Try Not To Talk in a Mean Voice. Try Again. And Again

I follow many resolutions meant to keep me from boiling over.

Posted Jul 30, 2012

So much of my Happiness Project is aimed at helping me curb my very strong tendency to “talk in a mean voice” or “make a mean face” (which is how my daughters refer to this behavior). In a flash of irritation or anger, I snarl at my sweet daughters or my good-natured husband.

They don’t like this, and I don’t like this. These outbursts are short, but they really sour the atmosphere of our home. Paradoxically, too, I often behave worse afterwards, instead of better, because my guilt about losing my temper puts me in a bad mood, which makes it even harder to behave myself.

I follow many resolutions meant to keep me from boiling over in this way. I get enough sleep. I get up earlier so I have time to get organized in the morning. I don’t let myself get too hungry. I make more time to read. I manage mild pain and discomfort. I enforce a quitting time on myself. I try to make a joke when things that go wrong.

I’m doing better (I think). But still, many times each week, I act in this way.

Do you struggle to keep your temper with your family? What resolutions work for you? I could really use a few more to add a few more into the mix.

I’m working on my Happiness Project, and you could have one, too! Everyone’s project will look different, but it’s the rare person who can’t benefit. Join in — no need to catch up, just jump in right now. Each Friday’s post will help you think about your own happiness project.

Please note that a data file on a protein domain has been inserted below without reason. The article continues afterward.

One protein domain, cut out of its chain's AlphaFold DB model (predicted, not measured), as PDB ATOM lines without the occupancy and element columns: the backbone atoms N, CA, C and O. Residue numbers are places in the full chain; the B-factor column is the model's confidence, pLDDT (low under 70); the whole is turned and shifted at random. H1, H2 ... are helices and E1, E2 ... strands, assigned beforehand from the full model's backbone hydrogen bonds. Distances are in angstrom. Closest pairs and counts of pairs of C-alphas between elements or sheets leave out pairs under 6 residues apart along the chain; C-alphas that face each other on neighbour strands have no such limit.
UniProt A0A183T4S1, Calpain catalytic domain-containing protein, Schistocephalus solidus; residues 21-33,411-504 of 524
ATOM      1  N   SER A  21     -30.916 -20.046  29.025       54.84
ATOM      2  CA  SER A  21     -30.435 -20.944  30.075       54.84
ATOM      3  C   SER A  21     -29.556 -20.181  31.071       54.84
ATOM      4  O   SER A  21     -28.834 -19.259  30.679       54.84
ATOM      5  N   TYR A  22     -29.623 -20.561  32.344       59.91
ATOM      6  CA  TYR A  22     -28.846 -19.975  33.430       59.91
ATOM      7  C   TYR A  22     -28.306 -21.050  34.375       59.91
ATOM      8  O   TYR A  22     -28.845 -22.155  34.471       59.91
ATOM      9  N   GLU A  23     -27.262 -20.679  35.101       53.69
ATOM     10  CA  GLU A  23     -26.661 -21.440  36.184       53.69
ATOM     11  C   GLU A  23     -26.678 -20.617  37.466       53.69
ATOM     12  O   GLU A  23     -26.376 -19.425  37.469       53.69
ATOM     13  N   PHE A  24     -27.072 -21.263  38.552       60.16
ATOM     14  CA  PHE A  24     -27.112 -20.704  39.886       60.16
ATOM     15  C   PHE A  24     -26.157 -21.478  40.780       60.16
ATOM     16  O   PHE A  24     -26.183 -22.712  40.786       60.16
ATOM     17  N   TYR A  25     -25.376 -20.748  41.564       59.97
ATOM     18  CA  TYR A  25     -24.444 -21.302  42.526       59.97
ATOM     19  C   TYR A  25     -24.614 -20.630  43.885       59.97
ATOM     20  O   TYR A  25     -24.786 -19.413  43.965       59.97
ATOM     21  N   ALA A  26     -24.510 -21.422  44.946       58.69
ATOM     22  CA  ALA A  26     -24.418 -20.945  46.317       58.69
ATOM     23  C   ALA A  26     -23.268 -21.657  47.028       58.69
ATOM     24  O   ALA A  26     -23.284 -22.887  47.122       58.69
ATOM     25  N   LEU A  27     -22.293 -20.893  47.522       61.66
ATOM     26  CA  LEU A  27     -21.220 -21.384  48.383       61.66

Also ...

  • Quarterly is a very fun subscription service; you sign up to get quarterly surprises in the mail from different contributors--including me!

  • Sorry, everyone, I've had a glitch. At the top of the site, there's a place to enter your email if you've pre-ordered Happier at Home and want the one-page guide on "Patron Saints." Alas, many of the emails entered were lost. If you want to get the Patron Saints guide and haven't received it yet, add your email again. Sorry about that. And thanks, as always, for pre-ordering. It's a big help. Big!

About the Author

Gretchen Rubin is the author of The Happiness Project and Better than Before, New York Times bestseller that explains how to form good habits and break bad ones. 

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